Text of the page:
Logic counts, but so do facts

Michael Kinsley is on to something when he argues,  in a recent post at the Washington Monthly's Ten Miles Square Blog, that people ought to check the logic of arguments in politics.  He's completely wrong, however, to suggest they shouldn't also check facts (but maybe this was a title he didn't assign–"Check Logic, Not Facts").  He writes:

This political campaign has been a frustrating blizzard of numbers and studies.

One side says $344 billion over 21 years, then the other side calls that a desperate lie and says the real number is up to $1 trillion over the next decade. The first side then attempts to validate its number by saying it comes from a recent report by the authoritative Center for Boring Statistics, and the second side says that, by contrast, its numbers are based on the nonpartisan volume “Vicious Figures for Dummies, 3rd Edition” (1958).

How is a citizen supposed to know whom to believe?

Journalism might help sort out which ones are credible. Anyway, on to the importance of logic: 

There is an alternative. Many campaign thrusts and parries can be verified or discredited by reason and logic alone. They just don’t make sense (or, on occasion, they do make sense) without reference to any numbers or studies. Reason doesn’t require the approval of the Congressional Budget Office. It is available to anybody willing to take a minute and use it. And it is self-validating. You don’t need to trust anybody to decide whether reasoning is true or false.

For example, you don’t need any actual numbers to figure out that Republican presidential nominee Mitt Romney and his running mate, Representative Paul Ryan, are talking through their hats about Medicare and Social Security.

Minor quibble: reasoning isn't really true or false, it's sound or unsound, valid or invalid, etc.  That distinction, between inferences and facts, is actually a critically important one to Kinsley's point.  And his flubbing up the correct terminology shows that he really doesn't have a grip on what makes his recommendation, admirable though it is, very difficult to implement.

For people hide behind inferences all of time as matters of opinion.  It's their opinion, they may argue, that A follows from B.  Kinsley needs to find a way to show that it is not a matter of opinion that A follows B.  But that's difficult to do.  It's way more difficult than checking facts.

3 thoughts on “Logic counts, but so do facts”

  1. Yes, and your comment over there was spot on, too.  It's true that "common sense" (which isn't that common) can serve as a good BS detector.  It's also true that, even without knowing all the data involved, an astute observer can notice an invalid argument.  Your archive might prove otherwise, but don't most informal fallacies (as observed in the wilds of the media) feature concepts more than data per se?  For instance, George Bush with the classic false choice: "Either you are with us, or you are with the terrorists."  Or Bush again, related to your "matters of opinion": " I believe that we're going to win [in Iraq]."  As far as we know, it is a true statement that Bush "believes" this, but the questions remain – why does he believe it?  Does he have any good reasons for believing it?  Where's the data to support his view?  (By the way, Obama sometimes uses the "I believe," approach as well, and Bush was also fond of "I firmly believe…")  Regardless, there's really no situation where not knowing the facts is an advantage for sussing out bad arguments.  (I'm guessing that, at a certain political level, valid but unsound arguments outnumber invalid arguments, but maybe I'm wrong.)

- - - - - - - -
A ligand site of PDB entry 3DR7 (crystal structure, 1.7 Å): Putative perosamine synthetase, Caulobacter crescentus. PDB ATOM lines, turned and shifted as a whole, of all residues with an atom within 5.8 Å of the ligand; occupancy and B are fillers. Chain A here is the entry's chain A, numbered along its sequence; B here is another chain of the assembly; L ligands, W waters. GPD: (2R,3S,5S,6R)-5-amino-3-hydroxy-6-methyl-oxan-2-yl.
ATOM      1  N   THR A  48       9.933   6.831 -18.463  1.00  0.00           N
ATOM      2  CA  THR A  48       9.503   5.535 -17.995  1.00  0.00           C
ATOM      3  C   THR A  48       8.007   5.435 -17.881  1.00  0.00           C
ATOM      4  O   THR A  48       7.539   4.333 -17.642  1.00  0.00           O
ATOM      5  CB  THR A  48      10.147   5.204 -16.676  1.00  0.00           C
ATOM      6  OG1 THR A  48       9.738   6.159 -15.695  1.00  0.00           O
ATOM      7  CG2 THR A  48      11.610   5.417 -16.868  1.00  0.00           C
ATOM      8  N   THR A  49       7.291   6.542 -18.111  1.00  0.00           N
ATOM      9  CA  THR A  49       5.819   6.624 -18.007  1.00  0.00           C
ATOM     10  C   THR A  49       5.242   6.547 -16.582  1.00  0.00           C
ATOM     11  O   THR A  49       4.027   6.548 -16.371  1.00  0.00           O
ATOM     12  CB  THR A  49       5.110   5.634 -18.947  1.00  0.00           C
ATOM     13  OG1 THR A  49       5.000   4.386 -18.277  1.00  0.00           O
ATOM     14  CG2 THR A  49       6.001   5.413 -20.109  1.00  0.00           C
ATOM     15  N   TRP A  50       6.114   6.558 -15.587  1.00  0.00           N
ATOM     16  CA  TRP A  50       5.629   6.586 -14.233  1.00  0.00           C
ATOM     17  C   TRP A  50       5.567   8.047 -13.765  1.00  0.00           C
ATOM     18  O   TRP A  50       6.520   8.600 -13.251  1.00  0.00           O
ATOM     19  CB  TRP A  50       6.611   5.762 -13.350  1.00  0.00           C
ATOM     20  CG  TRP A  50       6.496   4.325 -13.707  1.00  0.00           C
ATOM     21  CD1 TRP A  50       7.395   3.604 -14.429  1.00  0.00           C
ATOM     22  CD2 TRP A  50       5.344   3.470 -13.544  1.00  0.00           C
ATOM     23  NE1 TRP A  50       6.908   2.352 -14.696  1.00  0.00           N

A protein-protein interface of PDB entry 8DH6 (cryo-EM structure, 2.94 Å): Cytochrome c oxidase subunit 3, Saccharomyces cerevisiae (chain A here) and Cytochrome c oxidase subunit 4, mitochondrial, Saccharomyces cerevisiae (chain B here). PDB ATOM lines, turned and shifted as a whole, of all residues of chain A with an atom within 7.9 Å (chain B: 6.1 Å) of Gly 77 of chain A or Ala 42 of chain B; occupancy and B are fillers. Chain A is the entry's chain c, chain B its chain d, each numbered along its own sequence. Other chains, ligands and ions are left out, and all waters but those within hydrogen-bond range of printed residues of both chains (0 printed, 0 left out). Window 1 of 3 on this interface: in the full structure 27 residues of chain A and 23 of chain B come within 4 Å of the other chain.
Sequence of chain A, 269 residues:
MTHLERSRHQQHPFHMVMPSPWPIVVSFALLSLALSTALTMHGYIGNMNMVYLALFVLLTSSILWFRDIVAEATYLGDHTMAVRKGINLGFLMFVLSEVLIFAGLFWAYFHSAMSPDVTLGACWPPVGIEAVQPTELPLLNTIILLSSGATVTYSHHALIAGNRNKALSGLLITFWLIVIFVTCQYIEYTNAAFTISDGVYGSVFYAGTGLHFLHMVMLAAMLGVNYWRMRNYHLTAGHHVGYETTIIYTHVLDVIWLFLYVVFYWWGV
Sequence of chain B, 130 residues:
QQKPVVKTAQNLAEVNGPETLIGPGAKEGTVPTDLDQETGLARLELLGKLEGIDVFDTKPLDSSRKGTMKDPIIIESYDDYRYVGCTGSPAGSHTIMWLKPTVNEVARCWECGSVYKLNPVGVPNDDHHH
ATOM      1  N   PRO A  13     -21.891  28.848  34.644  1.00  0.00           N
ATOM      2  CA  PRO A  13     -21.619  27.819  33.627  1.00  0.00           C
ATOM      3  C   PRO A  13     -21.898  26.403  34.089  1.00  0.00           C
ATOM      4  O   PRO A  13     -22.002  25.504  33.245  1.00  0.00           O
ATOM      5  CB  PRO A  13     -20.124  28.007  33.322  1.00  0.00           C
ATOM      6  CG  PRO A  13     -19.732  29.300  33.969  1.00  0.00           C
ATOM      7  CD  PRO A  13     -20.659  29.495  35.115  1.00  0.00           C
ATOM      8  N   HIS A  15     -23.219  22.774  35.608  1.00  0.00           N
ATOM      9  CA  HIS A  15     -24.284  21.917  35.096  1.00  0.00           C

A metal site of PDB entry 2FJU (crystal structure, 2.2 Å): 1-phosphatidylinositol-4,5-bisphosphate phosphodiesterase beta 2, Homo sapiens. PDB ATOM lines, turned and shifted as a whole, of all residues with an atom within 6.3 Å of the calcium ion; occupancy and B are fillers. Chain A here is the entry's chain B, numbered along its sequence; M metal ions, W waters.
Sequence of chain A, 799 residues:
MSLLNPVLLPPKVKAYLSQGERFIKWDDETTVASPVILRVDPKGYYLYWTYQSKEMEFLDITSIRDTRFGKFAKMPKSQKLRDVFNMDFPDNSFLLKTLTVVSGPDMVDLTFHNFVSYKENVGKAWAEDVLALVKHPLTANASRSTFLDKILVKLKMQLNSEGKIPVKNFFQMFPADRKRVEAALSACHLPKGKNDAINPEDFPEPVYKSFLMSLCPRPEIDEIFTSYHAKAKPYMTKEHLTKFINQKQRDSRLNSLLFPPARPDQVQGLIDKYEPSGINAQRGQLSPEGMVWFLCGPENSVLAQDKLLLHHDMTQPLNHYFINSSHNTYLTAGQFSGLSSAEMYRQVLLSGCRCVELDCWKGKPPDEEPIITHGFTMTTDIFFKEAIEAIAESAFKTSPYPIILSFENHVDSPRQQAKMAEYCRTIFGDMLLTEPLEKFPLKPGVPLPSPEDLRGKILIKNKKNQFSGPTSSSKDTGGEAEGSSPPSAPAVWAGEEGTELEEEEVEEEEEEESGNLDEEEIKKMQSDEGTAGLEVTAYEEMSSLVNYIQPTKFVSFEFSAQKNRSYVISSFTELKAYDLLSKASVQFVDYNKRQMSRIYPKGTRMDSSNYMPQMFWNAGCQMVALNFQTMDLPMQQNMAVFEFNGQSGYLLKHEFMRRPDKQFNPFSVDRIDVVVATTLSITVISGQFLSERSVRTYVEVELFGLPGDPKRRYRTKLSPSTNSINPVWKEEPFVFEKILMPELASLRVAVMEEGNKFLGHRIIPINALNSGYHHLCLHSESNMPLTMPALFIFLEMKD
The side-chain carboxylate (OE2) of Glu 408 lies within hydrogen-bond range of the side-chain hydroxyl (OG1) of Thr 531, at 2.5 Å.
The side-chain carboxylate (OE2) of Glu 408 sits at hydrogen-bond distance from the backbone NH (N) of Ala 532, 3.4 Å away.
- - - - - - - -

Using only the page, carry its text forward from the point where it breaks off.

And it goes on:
Kinsley could have made his point more clearly, but he picked a pretty good example – the Romney/Ryan pitch has inherent contradictions.  If their reform is so great, why wouldn't current and soon-to-be seniors want to get in on it?  And if reform is so horrible, and younger people can choose not to join, why on Earth would they?  And if the long-term budget depends on younger people choosing the reform option, how are Romney-Ryan possibly going to achieve their goals?  Basically, I think Kinsley overstated his case to make his point (and because that's his "provocative" Slate style).  He's arguing A, not B, when it should be A or B… or A and B.  

  2. Good points as always Batocchio.  I think this particular example of Kinsley's works because it is an example of a deductive problem, in this case a math problem.  Numbers add up or they don't.  Anyone with a basic education in math can, with enough effort, figure it out. 

    Most often, however, political sophistries rely on distortions only a knowlege of the facts–or an appropriately skeptical attitude–can help one discover.  False choices are sometimes not false, to use your example.  One needs to know whether alternatives are viable.  When they are, then one has disorted the dialectical picture.  This is why facts matter.

  3. I am just happy that someone is finally bloging about logic in politcs. Thanks Kinsley.

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